Is Your Handbook Achieving What it Should?
Much has changed in employment legislation, and likely, so have your practices… has your handbook kept up?
As 2018 rolls into the final stretch, think back over the last year. How much change did your organization undergo, either strategically or operationally? Did you define or refine your vision, mission and/or values? Did you implement new standard operating procedures? Did your organizational and reporting structure change? Perhaps you merged with or acquired a new company, or moved towards outsourcing one of your departments? Have you introduced a new performance program, benefits offering or RRSP matching program, or alter your vacation scheduling procedures? Have you had repeated challenges with employees not filling out their time cards properly, claiming overtime without approval, or not understanding your travel guidelines?
Are there practices that were put in place that simply don’t make sense anymore? And perhaps most importantly, does your handbook align with who you are, your culture, values and goals?
Now consider all of the provincial and federal legislative changes impacting the workplace that occurred in just the last year, only some of which include:
- Changes to legislation under the Employment Standards Act in Alberta, BC & Ontario (e.g. extensions to compassionate care and parental leaves, changes to overtime)
- Changes to legislation under the Canada Labour Code (e.g. Bill c-63)
- Legalization of recreational cannabis
- Mandatory breach reporting regulations under PIPEDA
Based on the above, are you confident your employee handbook is achieving what it’s meant to? Namely, to uphold your culture and values; be a one-stop shop of current, relevant and organizationally aligned information; provide additional terms and conditions of employment; and protect your organization.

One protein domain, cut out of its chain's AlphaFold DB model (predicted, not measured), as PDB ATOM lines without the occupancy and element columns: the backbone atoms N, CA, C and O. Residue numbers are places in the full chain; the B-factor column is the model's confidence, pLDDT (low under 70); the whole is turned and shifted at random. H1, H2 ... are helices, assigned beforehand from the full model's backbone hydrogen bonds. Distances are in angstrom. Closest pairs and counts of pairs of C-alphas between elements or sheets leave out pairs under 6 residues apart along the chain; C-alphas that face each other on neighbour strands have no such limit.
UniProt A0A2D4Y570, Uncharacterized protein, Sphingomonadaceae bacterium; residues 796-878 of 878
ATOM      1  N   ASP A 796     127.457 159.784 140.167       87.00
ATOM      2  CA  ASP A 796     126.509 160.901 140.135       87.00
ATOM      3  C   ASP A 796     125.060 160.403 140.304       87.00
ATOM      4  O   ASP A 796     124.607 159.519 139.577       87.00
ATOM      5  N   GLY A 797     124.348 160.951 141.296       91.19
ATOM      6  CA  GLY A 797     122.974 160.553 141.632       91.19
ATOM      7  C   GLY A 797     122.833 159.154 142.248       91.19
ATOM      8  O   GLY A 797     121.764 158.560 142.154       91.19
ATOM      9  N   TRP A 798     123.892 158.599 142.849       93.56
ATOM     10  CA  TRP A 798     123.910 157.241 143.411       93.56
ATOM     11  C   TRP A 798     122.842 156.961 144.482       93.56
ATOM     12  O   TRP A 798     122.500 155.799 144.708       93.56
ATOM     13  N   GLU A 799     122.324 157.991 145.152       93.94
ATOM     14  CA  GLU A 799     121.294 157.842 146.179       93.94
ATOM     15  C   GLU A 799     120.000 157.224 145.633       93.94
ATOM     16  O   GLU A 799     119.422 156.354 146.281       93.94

Many employers feel their bases are covered because they developed an employee handbook a few years back (in some cases, several years), had their employees sign off on it, and send out update emails whenever something changes. The challenge, however, is that the filed employee acknowledgements aren’t worth the paper they’re printed on, if significant changes have taken place since then. And, as outlined above, in terms of legislation alone, they have. Furthermore, email updates neither ensure the content is being read/understood nor give you the necessary sign-off for important terms and conditions.
So, what’s the best course of action?
Unless a significant policy or procedure change occurs mid-year and critically must be updated in writing earlier, handbooks are ideally updated only once annually. The ideal scenario is getting your employees together in person (either altogether, or in small groups led by their managers) to go over the updates, do a refresher on existing content, provide new books, and have them sign off on new acknowledgements. Making it interactive will anchor the learning. This not only provides an opportunity for all employees to hear the same message at the same time, but also allows them to benefit from the questions/input of their co-workers. It can (and should) also be a fun team-building opportunity.
In summary, as the year draws to a close, this is a great time to ensure your handbook is culturally aligned, legislatively solid, up-to-date on your practices, and provides all of the necessary information it’s meant to.